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Radon in Utah

Is radon in Utah schools? KSL investigates

HOLLADAY — A silent killer may be lurking in Utah schools, but districts aren't required to test for it. Radon is a colorless, odorless gas that seeps up from the ground. Health officials say it is the second-leading cause of lung cancer after smoking. Many Utahns have tested their homes and found high levels of radon, but what's going on in our schools?

To find out, the KSL Investigators teamed up with radon technicians and district officials to test six elementary schools in the City of Holladay: Cottonwood Elementary, Crestview Elementary, Howard R. Driggs Elementary, Morningside Elementary, Oakwood Elementary, and Spring Lane Elementary.

Armed with more than 200 charcoal test kits, Radovent technicians set out samples in every office, classroom, and space frequently occupied by teachers, students and staff.

Read more here

Utah Radon Poster Contest is Underway

American Fork Junior High science teacher John Moon is ready for the state’s annual radon poster contest.

Last year his eighth-grade student Tucker Nixon had already entered his poster when Moon learned about the contest. And when Nixon’s entry was judged the state’s best, the teacher was able to accompany his student to meet Gov. Gary Herbert at an awards ceremony.

"Radon gas is very common in Utah and very deadly," said Moon, noting the gas is odorless and colorless.

"Our best defense is proper new construction and continuing education," the teacher said. "By getting our youth involved in this state contest we will be doing our part to protect their future."

This year’s contest is underway, and the Utah Radon Program is looking for entries through Oct. 15. Online voting is set for Oct. 21-28.

Keyser: Indoor Air Pollution Can Kill You

As coordinator of the state’s indoor radon program, I routinely deal with inquiries regarding health risks related to indoor radon exposure. My worst phone call is: "My wife/husband was just diagnosed with Stage 4 lung cancer, we have never smoked a day in our lives and our doctor told us to test our home for radon. What is radon, and why hasn’t someone told us about it?"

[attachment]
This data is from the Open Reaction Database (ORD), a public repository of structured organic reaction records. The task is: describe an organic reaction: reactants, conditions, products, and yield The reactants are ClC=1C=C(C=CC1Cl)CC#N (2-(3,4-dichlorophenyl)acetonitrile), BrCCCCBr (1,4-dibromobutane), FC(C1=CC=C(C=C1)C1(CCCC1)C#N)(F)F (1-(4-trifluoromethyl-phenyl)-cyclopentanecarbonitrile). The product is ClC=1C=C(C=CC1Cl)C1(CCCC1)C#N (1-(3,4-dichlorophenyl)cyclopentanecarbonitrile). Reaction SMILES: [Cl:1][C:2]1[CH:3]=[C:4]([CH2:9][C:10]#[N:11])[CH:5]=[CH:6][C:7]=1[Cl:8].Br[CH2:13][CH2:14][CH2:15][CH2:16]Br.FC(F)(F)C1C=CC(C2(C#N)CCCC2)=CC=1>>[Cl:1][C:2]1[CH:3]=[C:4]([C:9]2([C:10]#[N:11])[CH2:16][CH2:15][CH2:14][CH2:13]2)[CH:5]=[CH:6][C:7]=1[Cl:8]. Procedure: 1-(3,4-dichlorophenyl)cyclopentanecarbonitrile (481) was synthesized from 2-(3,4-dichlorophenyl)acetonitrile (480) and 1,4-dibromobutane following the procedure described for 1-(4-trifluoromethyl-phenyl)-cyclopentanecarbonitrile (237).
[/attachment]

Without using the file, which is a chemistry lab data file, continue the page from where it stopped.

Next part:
Currently, Utah lawmakers are addressing major air quality concerns. It is no secret: Utahns value their crystal clear mountain air. Most often, it is the outdoor pollution that captures the attention because nasty smog is visible.

Ironically, indoor pollution, which may have higher health risks, receives less attention because it is not detectable. If homeowners could see the polluted air in their bedrooms and cozy family rooms, they would be shocked. Even worse, if they or someone they loved were diagnosed with lung cancer, they would probably demand answers to how and why.

Radon Bill Will Not Make it Through the Legislature

SALT LAKE CITY — A bill sparked by a KSL investigation into Utah's non-existent radon gas laws will not make it through the legislature.

The bill's sponsor, Senator John L. Valentine, R-Orem, said the Radon Gas Provisions bill request hasn't even been drafted. It's apparently stuck in line at the drafting office with hundreds of other unprocessed bill requests.